In the 20th century literacy was simply the “ability to read and write”. The subset of skills necessary to be called literate has changed greatly and the definition has expanded to encompass the, ” …ability to identify, understand, interpret, create, communicate, compute and use printed and written materials associated with varying contexts. Literacy involves a continuum of learning in enabling individuals to achieve their goals, to develop their knowledge and potential, and to participate fully in their community and wider society.” (United Nations Educational, Scientific and Cultural Organization) With the advent of the internet and social media students have been challenged to add new resources to their tool set to be prepared to be productive citizens in the information age. Modern literacy in the information age calls for lifetime learners with a set of skills that are constantly evolving and is permeated by dynamic, participatory media (social), and web-based tools that aid collaboration and information sharing.
In the book “Using Participatory Media and Public Voice to Encourage Civic Engagement,” Howard Rheingold wrote: “If print culture shaped the environment in which the Enlightenment blossomed and set the scene for the Industrial Revolution, participatory media might similarly shape the cognitive and social environments in which twenty first century life will take place (a shift in the way our culture operates). For this reason, participatory media literacy is not another subject to be shoehorned into the curriculum as job training for knowledge workers.
Participatory media include (but aren’t limited to) blogs, wikis, RSS, tagging and social bookmarking, music-photo-video sharing, mashups, podcasts, digital storytelling, virtual communities, social network services, virtual environments, and videoblogs.”
Modern youth multi-task more often, multi-task more effectively and have shorter attention spans than any up to this point in history. This student demands the use of rich multimedia learning environments and, project-based instruction that engages the student and challenges him to use dynamic web-based tools and participatory media. Terms like “Connectivism” and “Networked Learning” are now being used to describe the new processes that are emerging. Here is a excellent video that explains these new paradigms and what they mean for the 21st century classroom.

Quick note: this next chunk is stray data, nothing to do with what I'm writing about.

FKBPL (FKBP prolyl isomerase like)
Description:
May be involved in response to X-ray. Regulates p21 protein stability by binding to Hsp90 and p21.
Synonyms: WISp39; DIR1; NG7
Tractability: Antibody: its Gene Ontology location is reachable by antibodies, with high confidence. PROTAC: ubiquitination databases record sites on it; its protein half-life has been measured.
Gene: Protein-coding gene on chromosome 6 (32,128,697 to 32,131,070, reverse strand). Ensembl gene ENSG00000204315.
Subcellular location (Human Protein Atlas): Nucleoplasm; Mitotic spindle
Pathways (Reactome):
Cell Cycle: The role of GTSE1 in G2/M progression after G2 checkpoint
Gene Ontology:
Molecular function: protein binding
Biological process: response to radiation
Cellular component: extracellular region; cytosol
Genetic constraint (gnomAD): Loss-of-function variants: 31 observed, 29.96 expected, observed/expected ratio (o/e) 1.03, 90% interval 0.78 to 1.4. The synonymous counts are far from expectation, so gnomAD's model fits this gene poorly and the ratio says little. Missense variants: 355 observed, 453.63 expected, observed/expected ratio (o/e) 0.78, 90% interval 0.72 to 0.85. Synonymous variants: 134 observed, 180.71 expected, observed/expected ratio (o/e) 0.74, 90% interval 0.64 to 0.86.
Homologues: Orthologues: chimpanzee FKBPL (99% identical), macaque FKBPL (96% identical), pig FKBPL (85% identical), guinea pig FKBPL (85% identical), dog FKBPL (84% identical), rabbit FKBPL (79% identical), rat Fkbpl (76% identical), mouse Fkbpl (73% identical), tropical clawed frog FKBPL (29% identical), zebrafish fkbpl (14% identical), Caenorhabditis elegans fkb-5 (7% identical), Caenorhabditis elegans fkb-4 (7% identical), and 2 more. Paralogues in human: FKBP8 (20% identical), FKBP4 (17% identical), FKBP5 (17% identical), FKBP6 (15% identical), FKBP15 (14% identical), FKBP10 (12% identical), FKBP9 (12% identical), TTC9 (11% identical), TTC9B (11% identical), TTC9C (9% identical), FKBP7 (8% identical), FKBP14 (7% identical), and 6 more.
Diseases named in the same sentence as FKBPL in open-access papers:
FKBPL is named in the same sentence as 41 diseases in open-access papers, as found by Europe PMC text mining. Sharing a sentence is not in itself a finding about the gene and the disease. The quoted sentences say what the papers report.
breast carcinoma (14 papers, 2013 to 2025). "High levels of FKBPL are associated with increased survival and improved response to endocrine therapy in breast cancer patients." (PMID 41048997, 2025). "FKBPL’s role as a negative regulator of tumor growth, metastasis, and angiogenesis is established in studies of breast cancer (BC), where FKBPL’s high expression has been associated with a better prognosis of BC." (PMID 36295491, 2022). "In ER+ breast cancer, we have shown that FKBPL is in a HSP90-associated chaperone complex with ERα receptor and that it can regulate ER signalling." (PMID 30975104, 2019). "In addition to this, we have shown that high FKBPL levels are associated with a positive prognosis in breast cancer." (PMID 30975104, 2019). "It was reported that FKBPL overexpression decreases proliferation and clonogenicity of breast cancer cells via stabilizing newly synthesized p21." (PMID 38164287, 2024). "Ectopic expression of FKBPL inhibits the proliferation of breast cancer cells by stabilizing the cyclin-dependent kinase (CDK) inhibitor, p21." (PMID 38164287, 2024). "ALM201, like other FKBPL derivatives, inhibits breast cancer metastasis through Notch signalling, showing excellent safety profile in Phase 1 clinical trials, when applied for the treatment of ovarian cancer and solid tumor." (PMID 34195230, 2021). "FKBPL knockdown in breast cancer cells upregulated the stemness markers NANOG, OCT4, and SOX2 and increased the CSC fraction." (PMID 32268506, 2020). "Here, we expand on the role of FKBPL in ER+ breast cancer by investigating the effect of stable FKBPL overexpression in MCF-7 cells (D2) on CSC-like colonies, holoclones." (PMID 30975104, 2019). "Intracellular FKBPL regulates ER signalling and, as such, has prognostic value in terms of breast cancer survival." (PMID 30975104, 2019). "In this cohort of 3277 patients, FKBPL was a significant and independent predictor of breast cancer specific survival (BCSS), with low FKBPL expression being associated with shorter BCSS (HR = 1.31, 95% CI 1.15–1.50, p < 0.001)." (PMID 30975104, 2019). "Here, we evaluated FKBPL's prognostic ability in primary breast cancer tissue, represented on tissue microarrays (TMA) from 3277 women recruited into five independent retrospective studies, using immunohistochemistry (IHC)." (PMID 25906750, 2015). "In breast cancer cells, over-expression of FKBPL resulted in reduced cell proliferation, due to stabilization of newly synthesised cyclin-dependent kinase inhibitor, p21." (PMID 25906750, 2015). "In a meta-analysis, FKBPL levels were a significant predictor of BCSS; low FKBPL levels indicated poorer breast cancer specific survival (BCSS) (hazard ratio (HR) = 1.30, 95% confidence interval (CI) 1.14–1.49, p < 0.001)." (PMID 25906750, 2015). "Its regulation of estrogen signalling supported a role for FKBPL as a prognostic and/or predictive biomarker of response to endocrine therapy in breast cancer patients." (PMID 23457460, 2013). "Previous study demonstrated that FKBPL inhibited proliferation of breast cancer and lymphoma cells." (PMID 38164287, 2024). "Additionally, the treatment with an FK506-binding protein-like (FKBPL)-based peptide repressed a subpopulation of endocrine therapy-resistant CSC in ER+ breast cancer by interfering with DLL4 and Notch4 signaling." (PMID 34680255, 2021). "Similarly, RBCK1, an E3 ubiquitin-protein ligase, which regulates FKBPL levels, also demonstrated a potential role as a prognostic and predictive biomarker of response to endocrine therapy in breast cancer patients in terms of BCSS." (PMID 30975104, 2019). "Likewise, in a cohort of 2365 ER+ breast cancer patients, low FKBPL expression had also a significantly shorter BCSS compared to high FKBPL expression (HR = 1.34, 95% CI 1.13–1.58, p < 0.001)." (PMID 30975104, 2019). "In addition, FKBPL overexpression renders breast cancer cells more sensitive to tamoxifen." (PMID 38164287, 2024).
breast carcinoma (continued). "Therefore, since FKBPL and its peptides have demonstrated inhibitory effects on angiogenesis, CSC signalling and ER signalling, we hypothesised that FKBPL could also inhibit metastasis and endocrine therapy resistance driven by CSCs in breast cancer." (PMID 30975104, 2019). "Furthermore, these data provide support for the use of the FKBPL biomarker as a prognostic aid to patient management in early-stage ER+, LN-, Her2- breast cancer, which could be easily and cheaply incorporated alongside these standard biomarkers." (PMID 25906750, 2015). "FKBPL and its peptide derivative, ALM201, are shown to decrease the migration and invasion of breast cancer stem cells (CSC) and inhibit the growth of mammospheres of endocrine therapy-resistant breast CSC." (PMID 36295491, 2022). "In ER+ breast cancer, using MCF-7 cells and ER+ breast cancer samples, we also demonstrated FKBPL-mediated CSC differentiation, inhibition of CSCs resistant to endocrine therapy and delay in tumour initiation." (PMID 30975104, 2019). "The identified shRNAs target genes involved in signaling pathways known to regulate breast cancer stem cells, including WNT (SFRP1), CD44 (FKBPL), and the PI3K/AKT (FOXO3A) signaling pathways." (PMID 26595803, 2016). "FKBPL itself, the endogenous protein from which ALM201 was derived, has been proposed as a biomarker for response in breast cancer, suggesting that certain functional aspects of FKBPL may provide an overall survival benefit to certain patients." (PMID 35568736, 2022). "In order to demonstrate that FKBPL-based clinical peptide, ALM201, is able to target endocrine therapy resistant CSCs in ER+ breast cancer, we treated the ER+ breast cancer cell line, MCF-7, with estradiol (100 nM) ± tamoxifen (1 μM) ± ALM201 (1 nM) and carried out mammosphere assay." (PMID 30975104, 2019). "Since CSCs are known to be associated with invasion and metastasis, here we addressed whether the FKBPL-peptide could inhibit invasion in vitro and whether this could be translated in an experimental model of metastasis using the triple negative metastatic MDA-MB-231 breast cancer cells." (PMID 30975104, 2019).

This is a key reason teaching must change to keep up with the new paradigms called for in the information age. The lecture-based educational model is obsolete and role of the teacher has morphed from the “sage on the stage” to the “guide by a students side”.
- Let kids ‘Tweet’ in class, says expert (cbc.ca)
- The presence of a teacher (deangroom.wordpress.com)
- Hunger to learn (news.bbc.co.uk)
- Re:Reinventing Project Based Learning (deangroom.wordpress.com)
- The Future Is Now — 21st Century Teaching And Learning (slideshare.net)
- Why we need another great education debate (guardian.co.uk)
- Techno Literacy (slideshare.net)
- Literacy -> Digital Flow: moving beyond Traditional Literacy. (dougbelshaw.com)
- Mrs. Cassidy’s Classroom: Media Literate 6-year-olds (wired.com)